TO THE READERS.

NOBLE READERS,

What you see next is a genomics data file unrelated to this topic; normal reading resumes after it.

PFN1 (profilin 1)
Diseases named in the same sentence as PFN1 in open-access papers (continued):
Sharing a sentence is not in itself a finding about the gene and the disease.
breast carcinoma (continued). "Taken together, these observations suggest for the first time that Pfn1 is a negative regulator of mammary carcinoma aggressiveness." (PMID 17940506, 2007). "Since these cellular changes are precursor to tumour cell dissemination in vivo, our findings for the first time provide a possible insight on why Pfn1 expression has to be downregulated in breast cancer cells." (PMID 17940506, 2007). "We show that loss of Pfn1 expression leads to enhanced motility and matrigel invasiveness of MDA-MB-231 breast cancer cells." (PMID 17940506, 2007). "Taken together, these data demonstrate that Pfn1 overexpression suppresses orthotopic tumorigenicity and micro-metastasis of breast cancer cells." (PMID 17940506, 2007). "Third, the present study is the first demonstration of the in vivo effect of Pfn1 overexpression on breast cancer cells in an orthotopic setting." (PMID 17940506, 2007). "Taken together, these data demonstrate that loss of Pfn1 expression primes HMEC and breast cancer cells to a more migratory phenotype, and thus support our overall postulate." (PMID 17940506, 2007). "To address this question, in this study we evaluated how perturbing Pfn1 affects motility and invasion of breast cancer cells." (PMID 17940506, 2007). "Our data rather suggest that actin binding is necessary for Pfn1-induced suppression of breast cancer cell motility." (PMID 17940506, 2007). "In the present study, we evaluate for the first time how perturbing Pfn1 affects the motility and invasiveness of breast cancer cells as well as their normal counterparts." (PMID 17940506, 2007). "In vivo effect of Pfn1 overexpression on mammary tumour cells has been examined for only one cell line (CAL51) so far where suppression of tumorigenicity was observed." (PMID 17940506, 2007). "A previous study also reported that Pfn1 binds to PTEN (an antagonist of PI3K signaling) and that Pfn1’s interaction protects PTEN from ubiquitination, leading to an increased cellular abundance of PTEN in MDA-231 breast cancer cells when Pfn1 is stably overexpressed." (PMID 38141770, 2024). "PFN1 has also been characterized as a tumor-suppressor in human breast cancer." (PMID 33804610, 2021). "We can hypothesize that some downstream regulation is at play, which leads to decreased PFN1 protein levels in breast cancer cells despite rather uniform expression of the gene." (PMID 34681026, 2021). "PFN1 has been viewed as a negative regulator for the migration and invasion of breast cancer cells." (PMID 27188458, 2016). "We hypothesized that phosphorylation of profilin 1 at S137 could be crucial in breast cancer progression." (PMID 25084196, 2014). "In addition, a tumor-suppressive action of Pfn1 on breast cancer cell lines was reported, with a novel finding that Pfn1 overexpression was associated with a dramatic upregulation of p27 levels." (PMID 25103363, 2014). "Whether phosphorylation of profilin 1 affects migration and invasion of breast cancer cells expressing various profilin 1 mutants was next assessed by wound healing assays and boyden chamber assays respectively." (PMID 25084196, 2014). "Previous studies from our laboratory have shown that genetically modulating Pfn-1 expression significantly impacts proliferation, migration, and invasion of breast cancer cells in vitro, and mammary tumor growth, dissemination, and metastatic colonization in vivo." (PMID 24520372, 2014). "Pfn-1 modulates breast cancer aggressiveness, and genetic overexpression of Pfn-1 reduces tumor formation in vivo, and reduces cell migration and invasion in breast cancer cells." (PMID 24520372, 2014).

I cannot chuse but mention an erronious opinion got into this our Modern time and men, which is, that it should be thought a crime or debasement for the nobler sort to Act Playes, especially on publick Theatres, although the Romans were of another opinion, for not only the noble youth did Act in publick, but some of the Emperours themselves; though I do not commend it in the Emperours, who should spend their times in realities, and not in feigning; yet certainly it was commendable in the noblest youths, who did practice what ought to be followed or skinn’d: for certainly there is no place, wayes or means, so edifying to Youth as publick Theatres, not only to be Spectators but Actors; for it learns them gracefull behaviours and demeanors, it puts Spirit and Life into them, it teaches them Wit, and makes their Speech both voluble and tanable, besides, it gives them Confidence, all which ought every man to have, that is of quality. But some will say if it would work such effects, why are not mercenary Players benefited so thereby? I answer, that they only Act for the lucre of Gain, and not for the grace of Behaviour, the sweetness of Speech, nor the increasing of Wit, so as they only Act as Parrots speak, by wrote, and not as Learning gives to Education; for they making not a benefit of the wit, but only by the wit receive it; not neither into their consideration, understanding, nor delight, for they make it a work of labour, and not of delight, or pleasure, or honour; for they receive it into the memory, and no farther than for to deliver it out, as Servants or Factors to sell, and not keep it as purchasors to their own use; that if the reason that as soon as the Play is done, their wit and becoming graces are at an end, whereas the nobler sort, that Act not for mercenary Profit, but for Honour, and becoming, would not only strive to Act well upon the Stage, but to practise their actions when off from the Stage; besides, it would keep the youths from misimploying time with their foolish extravagancies, deboist luxuries, and base Vices, all which Idleness and vacant time produceth; and in my opinion, a publick Theatre were a shorter way of education than their tedious and expensive Travels, or their dull and solitary Studies; for Poets teach them more in one Play, both of the Nature of the World and Mankind, by which they learn not only to know other men, but their own selves, than they can learn in any School, or in any Country or Kingdome in a year; but to conclude, a Poet is the best Tutor, and a Theatre is the best School that is for Youth to be educated by or in,